Last July was a month for the history books: Never before had humankind experienced a hotter month, on average.
Generally speaking, July is usually the hottest month of the year, but July 2015 was exceptional. Many places across the globe reached record-breaking temperatures while most other places were warmer than average:
By combining the temperatures recorded across the globe — both above land and water — the National Oceanic and Atmospheric Administration (NOAA) determined that the average temperature for July 15 was 61.86 degrees Fahrenheit, making it the hottest month on a global average scale since records began in January 1880.
That’s 1.46 degrees warmer than the average July temperature for the 20th century: 60.4 degrees F. Though that might not seem like much, it is significantly larger than the difference in average July temperatures between the 19th and 20th century:
Some places around the world have records dating back even farther than 1880, which were shattered by last month’s heat. For example, in Austria the average temperature for July was 5 degrees F higher than the average they recorded between 1981-2010. It was also the hottest July on record since 1767.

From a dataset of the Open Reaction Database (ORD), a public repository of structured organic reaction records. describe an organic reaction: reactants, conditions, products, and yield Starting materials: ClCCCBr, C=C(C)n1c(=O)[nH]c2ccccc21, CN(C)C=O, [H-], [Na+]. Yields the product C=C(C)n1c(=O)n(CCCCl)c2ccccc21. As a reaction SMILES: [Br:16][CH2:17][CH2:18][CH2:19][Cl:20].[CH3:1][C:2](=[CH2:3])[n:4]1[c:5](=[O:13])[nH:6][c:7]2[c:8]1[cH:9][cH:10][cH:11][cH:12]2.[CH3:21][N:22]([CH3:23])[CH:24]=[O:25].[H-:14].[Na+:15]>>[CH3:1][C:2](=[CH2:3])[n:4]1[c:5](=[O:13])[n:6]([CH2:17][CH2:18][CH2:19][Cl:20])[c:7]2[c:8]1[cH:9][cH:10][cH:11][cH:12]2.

These sorts of temperatures, and the weather that follows, don’t come without consequences. Check out this graphic showing some of the anomalies across the globe that took place last July, such as Typhoon Nangka that damaged nearly 220 homes in Japan:
Other places, like in Europe, Sweden, Germany, and the southern UK recorded some of the highest temperatures on record for a single day, but did not have an exceptionally hot July overall. In fact, The Swedish town of Pajala had its coolest July since 1965.
It’s been one hot year
However, for most of the globe July temperatures are just the latest in an entire year of unusually warm weather.
“Five months this year, including the past three, have been record warm for their respective months. January was the warmest January on record and April third warmest,” NOAA stated in release.
The map below shows places across the globe that were warmer than past years between the months of January through July of this year. And the powerful El Niño conditions brewing in the Pacific Ocean are not supposed to help cool things down anytime soon:
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